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Mount Magazine Sunset
February 11, 2005

Most of my outdoor adventures are for the primary purpose of visiting a place that “must be seen”, but I can’t deny that sometimes I go out just to satisfy the urge to take pictures. I can’t remember the last time the afternoon skies looked promising for a good sunset and I was in a position where I could slip out for a photo shoot, but finally on Friday afternoon things fells into place. While trying to figure out where I might go, I remembered there was a road going to the western end of Mount Magazine that was closed to vehicles but open to foot travel and bicycles. I left work early, ran home and changed into some warm clothes, grabbed my camera backpack, and threw my new mountain bike in the back of the truck.
An amusing thing happened right after I got on I-40 heading east towards Ozark. That afternoon the air was so clear that Mount Magazine was plainly visible in the distance even though it was over 40 miles away. It just struck me as very funny that I could already see my destination though I was an hour away from it.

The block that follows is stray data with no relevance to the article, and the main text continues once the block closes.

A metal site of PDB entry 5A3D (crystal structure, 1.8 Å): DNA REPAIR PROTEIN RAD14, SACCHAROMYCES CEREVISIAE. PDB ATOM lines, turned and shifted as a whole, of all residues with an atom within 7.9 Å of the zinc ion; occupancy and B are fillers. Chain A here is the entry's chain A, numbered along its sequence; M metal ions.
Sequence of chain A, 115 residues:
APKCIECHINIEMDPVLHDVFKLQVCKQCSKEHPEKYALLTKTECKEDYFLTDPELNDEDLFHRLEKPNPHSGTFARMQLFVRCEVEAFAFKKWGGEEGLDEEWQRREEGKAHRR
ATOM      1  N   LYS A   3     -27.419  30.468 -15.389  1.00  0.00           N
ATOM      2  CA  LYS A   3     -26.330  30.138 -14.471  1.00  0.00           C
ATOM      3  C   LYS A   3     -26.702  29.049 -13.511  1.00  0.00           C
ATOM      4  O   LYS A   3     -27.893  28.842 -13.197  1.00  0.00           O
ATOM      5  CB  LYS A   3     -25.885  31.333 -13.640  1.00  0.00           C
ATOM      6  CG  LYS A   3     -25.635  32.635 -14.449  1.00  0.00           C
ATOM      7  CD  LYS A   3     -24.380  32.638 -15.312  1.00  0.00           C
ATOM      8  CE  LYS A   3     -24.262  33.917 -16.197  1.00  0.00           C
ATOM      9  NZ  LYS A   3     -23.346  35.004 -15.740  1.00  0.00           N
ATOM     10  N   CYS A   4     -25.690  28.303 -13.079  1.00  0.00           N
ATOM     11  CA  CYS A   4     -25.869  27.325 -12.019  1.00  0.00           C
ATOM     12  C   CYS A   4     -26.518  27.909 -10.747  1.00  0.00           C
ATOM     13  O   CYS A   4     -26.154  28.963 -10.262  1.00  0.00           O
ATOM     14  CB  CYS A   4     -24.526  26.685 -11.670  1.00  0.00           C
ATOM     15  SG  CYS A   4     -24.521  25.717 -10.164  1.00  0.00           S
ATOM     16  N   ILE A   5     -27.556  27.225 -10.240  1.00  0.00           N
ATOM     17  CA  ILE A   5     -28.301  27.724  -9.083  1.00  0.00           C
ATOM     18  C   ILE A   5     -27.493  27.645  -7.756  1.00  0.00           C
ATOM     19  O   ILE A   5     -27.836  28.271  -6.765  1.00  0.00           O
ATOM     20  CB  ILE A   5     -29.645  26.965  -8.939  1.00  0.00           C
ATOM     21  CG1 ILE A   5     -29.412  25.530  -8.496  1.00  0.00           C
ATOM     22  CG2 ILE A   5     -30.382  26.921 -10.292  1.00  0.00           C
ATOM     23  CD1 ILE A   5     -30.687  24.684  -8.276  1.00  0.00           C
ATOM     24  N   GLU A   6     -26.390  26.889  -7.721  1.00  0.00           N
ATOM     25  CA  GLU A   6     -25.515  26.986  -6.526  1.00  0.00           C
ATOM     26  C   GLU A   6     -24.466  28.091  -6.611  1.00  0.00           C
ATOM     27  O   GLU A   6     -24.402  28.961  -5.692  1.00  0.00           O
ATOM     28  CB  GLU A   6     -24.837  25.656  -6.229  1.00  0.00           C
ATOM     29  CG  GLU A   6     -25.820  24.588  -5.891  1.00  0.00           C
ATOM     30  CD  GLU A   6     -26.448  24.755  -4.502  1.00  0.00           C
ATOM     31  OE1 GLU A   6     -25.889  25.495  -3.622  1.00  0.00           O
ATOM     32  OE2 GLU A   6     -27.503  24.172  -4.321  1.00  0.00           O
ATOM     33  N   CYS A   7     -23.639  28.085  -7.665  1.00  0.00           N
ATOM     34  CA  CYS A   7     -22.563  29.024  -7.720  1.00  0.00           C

As usual I was pressed for time by the time I arrived at the gate blocking the 2-mile gravel road leading to the lookout. According to the topo map the road should have been flat; instead there was a slight uphill grade that had me taking several breaks, still I made it in about 20 minutes. I spied a small outcrop off to the left and rode the bike through the trees to near the edge. I enjoyed a spectacular view of Blue Mountain Lake and the Petit Jean River Valley to the south.
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Before it had a chance to turn colorful, the sun disappeared behind a bank of thick dark clouds above the horizon. A few minutes later the sky above the dark clouds turned a fiery orange. I put the telephoto lens on the camera and zoomed in on the mountains to the west and southwest. At the time I had no idea which mountains those were, but when I got home and reviewed the pictures it dawned on me the mountains to the west were the Sugar Loaf Mountains, whose tallest peak is across the Oklahoma line 45 miles away.
When it was apparent the sky wasn’t going to get any prettier, I quickly packed away my gear and hopped back on the bike for the return trip. I was a little worried I would run out of light, but this time the slight downhill slope to the road had me flying. I made it back to the truck in under 10 minutes.